Domestic Violence

Fighting Back

Confronting domestic violence in New Hampshire


By Alyssa Dandrea

Photos by Elizabeth Frantz and Geoff Forester

Day1.jpg

Nine-year-old Lily sits on the lap of her grandfather, Michael Renkert, as the family talks about Renkert’s late daughter and Lily’s mother, Sarah Balch, at their home in Rumney. Sarah’s two girls were adopted by Michael and Donna Renkert in September 2014.

Day 1: A family grapples with the deadly consequences

Unforgotten: ‘I do deserve to have a life of my own’

Grim statistics tell only part of the story of domestic violence in N.H.


Day2.jpg

Lizabeth Velez takes her children, Alex, 11, and Abigail, 13, to a supervised visit with their father, her ex-husband, at the Merrimack County Visitation Center in Boscawen. They see their father once a week inside a monitored room.

Day 2: Escaping abuse when children are involved

Enduring pain: ‘I have to still work to get stronger’

Effort to revive supervised visitation centers in N.H.

Safety first at Boscawen visitation center


day3.jpg

Scott Hampton, the founder of Ending the Violence, lists the different types of abuse on a white board in Concord.

Day 3: Offenders face accountability and learn about safe relationships

Ending the abuse: 'I had to get out or I wasn’t going to be alive for my kids’

Offenders face accountability, learn about safe relationships


Day4.jpg

Concord police Officer Laura Spaulding attends a Building for Hope groundbreaking ceremony for the Crisis Center of Central New Hampshire in Concord on May 11.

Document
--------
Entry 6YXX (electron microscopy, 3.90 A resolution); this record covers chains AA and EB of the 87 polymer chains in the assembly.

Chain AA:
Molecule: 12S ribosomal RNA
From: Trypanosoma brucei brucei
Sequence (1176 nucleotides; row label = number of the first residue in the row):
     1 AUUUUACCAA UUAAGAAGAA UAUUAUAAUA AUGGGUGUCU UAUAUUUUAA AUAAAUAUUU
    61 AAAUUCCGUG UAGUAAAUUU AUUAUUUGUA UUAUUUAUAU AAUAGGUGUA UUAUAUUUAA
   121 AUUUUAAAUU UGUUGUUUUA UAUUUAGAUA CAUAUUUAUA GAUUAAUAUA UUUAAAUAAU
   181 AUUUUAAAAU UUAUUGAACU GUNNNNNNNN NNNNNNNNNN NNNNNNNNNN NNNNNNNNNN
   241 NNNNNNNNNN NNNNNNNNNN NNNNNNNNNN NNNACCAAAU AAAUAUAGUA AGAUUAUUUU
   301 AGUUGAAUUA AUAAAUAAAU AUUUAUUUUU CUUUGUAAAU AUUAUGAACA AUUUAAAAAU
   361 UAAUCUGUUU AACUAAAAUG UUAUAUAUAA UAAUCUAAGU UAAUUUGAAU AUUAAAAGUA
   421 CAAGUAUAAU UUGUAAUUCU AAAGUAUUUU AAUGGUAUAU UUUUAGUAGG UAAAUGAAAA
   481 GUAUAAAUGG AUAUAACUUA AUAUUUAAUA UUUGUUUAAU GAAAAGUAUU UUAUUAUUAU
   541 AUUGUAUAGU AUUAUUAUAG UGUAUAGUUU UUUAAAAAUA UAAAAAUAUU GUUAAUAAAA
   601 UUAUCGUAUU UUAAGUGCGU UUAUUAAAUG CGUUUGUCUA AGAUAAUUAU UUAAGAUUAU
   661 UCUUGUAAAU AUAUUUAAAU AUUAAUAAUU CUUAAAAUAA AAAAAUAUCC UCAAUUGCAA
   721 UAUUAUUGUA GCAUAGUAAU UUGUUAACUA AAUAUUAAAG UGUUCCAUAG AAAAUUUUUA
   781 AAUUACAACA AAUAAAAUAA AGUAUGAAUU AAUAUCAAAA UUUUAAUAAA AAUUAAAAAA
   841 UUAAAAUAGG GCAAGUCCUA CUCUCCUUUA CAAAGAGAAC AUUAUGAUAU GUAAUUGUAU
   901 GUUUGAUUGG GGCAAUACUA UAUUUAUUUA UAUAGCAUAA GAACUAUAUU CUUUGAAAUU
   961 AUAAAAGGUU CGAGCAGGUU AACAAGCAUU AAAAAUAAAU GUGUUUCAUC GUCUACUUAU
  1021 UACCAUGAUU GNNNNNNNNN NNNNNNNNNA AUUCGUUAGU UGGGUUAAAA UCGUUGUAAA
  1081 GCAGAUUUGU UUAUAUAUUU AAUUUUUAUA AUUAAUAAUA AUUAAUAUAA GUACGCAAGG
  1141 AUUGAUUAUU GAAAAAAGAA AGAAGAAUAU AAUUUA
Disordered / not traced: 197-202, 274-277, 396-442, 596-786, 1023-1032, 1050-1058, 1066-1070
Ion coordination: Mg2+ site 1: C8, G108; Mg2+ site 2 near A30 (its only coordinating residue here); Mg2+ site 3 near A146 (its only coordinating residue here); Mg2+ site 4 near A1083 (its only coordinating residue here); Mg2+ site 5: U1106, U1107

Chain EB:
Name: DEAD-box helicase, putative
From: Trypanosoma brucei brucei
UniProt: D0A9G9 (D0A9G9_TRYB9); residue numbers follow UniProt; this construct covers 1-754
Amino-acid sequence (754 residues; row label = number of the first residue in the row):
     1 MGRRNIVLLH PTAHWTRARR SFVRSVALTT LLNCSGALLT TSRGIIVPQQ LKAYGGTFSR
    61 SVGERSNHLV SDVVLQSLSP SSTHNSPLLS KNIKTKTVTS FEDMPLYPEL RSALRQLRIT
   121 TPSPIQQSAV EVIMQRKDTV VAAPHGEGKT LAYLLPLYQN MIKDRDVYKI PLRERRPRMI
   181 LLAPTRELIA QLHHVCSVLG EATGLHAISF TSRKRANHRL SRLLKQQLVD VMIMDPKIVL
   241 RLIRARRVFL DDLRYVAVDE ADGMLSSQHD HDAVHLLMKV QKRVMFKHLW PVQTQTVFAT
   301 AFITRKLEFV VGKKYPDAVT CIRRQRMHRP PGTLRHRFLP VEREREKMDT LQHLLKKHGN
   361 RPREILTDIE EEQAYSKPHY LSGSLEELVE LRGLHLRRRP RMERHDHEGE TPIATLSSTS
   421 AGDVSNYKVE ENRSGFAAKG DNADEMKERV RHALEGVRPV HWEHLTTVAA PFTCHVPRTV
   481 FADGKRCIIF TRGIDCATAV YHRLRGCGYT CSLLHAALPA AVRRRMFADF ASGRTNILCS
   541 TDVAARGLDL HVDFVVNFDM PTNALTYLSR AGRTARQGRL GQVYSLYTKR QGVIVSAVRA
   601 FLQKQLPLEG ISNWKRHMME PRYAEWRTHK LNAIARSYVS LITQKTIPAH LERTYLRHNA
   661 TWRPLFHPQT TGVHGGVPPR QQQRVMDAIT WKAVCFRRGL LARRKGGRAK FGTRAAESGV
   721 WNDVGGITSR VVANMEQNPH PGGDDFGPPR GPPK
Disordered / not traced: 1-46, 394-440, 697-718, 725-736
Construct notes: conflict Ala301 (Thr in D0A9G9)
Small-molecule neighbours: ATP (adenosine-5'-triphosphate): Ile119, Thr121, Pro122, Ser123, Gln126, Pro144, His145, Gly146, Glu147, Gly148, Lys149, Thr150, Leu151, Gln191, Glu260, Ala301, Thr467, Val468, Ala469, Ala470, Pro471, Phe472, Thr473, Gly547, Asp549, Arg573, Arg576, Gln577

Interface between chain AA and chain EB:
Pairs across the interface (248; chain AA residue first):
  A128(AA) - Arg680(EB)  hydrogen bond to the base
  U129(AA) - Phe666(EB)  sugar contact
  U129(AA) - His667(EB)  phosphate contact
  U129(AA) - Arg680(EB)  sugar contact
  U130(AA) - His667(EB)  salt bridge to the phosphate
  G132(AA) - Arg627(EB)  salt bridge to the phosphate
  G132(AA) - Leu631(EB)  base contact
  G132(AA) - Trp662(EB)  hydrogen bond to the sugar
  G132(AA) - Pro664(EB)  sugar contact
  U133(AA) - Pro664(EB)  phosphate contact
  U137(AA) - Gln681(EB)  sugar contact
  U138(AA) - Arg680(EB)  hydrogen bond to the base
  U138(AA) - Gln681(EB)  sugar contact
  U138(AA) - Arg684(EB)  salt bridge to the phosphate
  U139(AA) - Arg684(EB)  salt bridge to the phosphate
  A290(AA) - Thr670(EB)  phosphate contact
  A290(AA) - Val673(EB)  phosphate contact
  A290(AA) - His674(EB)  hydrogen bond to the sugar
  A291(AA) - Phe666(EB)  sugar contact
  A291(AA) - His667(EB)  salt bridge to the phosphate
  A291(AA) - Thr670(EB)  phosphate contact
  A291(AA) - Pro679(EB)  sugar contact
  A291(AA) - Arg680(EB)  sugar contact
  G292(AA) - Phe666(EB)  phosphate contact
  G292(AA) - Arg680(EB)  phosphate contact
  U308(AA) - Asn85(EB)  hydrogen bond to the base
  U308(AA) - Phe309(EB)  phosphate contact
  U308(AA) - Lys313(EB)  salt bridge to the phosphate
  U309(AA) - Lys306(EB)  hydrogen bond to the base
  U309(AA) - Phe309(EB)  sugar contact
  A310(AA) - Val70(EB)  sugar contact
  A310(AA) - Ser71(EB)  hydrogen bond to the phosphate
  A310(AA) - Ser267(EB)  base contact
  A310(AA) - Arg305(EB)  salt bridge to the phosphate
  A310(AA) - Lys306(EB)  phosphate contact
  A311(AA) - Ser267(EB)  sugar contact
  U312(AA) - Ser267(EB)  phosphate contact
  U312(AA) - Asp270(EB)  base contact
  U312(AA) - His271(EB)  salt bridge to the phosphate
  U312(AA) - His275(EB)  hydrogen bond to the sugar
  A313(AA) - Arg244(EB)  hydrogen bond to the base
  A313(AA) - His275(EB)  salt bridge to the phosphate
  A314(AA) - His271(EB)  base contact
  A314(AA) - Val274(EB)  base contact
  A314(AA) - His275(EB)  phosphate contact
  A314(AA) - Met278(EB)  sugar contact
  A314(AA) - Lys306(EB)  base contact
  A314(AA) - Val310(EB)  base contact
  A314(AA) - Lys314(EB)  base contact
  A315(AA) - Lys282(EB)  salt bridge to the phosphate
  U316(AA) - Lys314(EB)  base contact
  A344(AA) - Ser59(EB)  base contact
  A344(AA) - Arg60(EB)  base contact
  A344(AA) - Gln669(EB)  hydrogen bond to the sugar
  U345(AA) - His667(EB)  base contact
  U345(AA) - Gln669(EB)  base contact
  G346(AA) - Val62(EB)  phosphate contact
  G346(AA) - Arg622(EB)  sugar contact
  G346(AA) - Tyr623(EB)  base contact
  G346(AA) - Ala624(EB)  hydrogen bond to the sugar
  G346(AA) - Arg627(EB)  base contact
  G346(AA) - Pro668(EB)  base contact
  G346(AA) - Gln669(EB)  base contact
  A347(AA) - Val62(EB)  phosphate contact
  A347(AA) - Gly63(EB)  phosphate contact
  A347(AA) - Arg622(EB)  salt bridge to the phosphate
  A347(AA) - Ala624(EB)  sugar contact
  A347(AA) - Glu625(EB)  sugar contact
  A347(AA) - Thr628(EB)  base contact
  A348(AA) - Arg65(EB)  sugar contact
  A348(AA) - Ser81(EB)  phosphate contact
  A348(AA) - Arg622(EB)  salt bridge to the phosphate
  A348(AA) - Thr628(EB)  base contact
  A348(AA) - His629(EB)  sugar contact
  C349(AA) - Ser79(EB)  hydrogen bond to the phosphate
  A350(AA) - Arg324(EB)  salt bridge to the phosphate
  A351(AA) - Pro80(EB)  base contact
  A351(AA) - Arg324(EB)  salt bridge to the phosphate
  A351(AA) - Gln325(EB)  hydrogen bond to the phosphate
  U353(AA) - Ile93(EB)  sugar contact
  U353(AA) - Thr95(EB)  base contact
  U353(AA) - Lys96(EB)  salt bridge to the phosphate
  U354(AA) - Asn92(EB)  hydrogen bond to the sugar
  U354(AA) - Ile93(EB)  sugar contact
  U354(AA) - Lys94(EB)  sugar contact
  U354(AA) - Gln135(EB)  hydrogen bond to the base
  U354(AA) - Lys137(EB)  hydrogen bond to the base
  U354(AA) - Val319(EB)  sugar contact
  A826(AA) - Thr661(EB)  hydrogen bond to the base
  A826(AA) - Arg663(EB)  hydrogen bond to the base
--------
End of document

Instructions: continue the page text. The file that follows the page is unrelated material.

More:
Day 4: A Concord police officer finds her calling

 

Called to serve: ‘One of the reasons I became a police officer was to protect victims'

From domestic violence victim to community mentor

 

Click on Infogram to enlarge.

Resources

If you or someone you know has experienced domestic violence, advocates are available 24/7 to provide free and confidential support through the statewide hotline at 1-866-644-3574. You don’t have to be in crisis to reach out.

The Domestic Violence Emergency (DOVE) provides free legal representation for qualifying survivors of domestic violence at final restraining order hearings. Learn more by calling the hotline or your local crisis center. (A complete list of the state’s 13 crisis centers can be found at nhcadsv.org.)

New Hampshire Legal Assistance Domestic Violence Advocacy Project also represents survivors of domestic abuse at restraining order hearings, as well as in divorce and parenting cases. Contact your local crisis center to see if you qualify for a referral.

The Victims’ Compensation Program helps victims of violent crime with expenses directly related to their injuries. Call 603-271-1284 to learn how to apply.

The Address Confidentiality Program helps victims who have permanently left abusive situations and have not created any local or state records using their new address. Participants can use the substitute mailing address for a driver’s license, car registration, food stamps, etc. Call 603-271-1240.

Ending the Violence offers domestic and sexual violence education programs for offenders. For more information, call 603-988-5356.



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